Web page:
It could be something very simple; for example, even for companies with lots of remote teams, like top academic writing websites, shooting a video of an employee sharing their thoughts about the company’s culture, benefits, and the things they appreciate the most would be a great start.

Like this testimonial from Assistance Plus. They shared the video featuring a couple of new employees describing the organisational culture and why they like to work there.

Facebook image - Assistance plus, employer branding example

Also, don’t forget to ask for feedback in interns if you have some. Their testimonials can help with attracting more young talent to apply for internship programmes at your company.

Here’s how Easy Nice, an ice machine subscription service, shares the review of one of their recent interns.

Facebook post, Easyice, employer branding example

In addition to social media, be sure to encourage your employees to leave testimonials on employer review websites. They’re a big part of employer research, too, so monitor the reviews that people leave and learn what you can improve based on their feedback.

4. Company Events

In addition to approaching the organisational culture on an individual level, try presenting it from a wider perspective. For example, you can share content related to any events happening in your company, including seminars, lectures, parties, birthday celebrations, parties, accomplishments, conferences, and other special occasions.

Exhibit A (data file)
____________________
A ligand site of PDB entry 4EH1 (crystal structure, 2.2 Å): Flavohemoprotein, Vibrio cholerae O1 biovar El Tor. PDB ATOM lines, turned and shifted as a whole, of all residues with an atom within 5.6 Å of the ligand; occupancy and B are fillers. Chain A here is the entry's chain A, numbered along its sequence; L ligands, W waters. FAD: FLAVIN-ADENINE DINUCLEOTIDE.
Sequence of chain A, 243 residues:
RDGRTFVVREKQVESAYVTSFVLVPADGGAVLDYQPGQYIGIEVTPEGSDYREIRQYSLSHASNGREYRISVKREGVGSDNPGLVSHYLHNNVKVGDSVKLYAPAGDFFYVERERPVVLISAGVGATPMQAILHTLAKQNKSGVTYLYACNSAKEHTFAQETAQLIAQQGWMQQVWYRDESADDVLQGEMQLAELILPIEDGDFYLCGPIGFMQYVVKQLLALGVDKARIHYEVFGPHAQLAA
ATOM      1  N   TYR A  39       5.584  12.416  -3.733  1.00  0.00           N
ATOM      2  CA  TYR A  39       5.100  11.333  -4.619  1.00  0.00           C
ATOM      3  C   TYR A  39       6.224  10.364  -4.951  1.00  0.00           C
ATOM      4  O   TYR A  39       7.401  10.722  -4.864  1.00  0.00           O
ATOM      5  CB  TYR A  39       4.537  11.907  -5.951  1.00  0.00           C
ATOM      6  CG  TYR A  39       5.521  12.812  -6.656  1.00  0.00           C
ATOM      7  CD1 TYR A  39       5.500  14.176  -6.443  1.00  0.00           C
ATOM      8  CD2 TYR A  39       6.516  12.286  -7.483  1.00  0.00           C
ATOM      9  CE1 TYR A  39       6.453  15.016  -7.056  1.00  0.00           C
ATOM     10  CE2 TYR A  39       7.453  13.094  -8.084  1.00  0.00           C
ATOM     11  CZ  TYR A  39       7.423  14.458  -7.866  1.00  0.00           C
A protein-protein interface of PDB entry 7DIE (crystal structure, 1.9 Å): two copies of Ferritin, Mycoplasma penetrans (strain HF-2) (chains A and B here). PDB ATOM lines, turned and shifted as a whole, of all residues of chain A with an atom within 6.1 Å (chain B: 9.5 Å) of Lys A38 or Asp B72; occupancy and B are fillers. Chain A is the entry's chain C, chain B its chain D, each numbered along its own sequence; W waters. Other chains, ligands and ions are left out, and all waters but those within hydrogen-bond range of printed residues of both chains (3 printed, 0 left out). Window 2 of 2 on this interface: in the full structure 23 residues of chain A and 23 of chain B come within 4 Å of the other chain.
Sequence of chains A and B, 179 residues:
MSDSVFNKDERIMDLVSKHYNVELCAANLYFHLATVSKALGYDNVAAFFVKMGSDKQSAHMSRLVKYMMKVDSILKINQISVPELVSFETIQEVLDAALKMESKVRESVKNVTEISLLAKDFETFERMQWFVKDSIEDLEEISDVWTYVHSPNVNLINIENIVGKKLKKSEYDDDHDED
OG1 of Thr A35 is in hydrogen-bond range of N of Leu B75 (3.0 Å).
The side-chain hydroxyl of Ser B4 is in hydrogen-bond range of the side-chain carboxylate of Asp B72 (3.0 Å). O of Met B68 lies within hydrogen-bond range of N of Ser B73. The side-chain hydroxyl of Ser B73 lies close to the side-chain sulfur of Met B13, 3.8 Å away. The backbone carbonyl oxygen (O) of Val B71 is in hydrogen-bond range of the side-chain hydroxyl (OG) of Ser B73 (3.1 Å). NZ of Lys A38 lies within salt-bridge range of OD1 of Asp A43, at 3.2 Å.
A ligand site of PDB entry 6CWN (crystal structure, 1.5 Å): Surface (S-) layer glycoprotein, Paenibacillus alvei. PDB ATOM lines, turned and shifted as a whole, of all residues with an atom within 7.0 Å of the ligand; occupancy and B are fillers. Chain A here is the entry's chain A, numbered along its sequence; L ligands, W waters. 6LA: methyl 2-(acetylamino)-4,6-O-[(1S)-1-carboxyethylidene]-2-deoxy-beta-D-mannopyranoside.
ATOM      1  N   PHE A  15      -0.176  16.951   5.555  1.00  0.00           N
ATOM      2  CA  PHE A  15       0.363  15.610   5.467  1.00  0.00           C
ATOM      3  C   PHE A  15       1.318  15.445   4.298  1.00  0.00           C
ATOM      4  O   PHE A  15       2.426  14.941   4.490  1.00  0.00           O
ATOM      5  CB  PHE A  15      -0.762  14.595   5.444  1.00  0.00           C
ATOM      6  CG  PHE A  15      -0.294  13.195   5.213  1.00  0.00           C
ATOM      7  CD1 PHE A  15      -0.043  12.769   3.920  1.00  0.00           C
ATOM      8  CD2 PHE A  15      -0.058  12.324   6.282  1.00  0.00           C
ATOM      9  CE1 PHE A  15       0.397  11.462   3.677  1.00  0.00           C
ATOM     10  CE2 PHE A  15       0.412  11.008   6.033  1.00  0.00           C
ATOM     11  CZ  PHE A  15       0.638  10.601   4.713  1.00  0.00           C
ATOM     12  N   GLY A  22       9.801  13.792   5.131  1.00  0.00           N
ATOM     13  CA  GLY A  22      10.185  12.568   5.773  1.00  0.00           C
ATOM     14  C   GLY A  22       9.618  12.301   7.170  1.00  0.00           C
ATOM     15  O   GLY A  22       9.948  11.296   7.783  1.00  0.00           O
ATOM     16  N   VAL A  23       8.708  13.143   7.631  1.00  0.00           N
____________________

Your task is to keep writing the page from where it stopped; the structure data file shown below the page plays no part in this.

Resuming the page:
Creating such content is a great way to give a prospective candidate a feeling that your company is an active workplace where everyone is engaged. The mix of content showing office parties and conferences can strike a chord with many people who are real professionals who also appreciate having fun.

Below is an example from Microsoftlife’s Instagram from a conference attended by their employees. Just look at those happy faces!

Instagram image - Microsoft, employer branding example

If you send your teams to conferences or organise fun events in a cosy and relaxed atmosphere, be sure to remind them to take some photos. Be sure to add a concise and simple description like the one above to share some details with the people who follow your company.

Employer Branding Matters for Recruitment

To win the race for talent, you need to let them know that your company is a great place to work, develop, and win. Talented individuals are always looking for a company that’s able to challenge their skills and help them with personal development, but making a spontaneous decision to get hired is quite rare (unless you’re a well-known company).

Here’s when your employer brand comes in. By sharing content with the online community consistently, you’ll be able to keep your company on the minds of many talented individuals, both those looking for a job either actively or passively. Feel free to work with your talent acquisition team and brainstorm some ideas for the content types we’ve just described. I promise this process will be fun plus you’ll let the people know why they should work with you.

Author Bio: Daniela McVicker is a career blogger and a contributing editor at TopWritersReview and AllTopReviews where she’s responsible for content service ratings. She’s also a business communication coach, helping future job applicants to write business emails to help them achieve success on their career paths.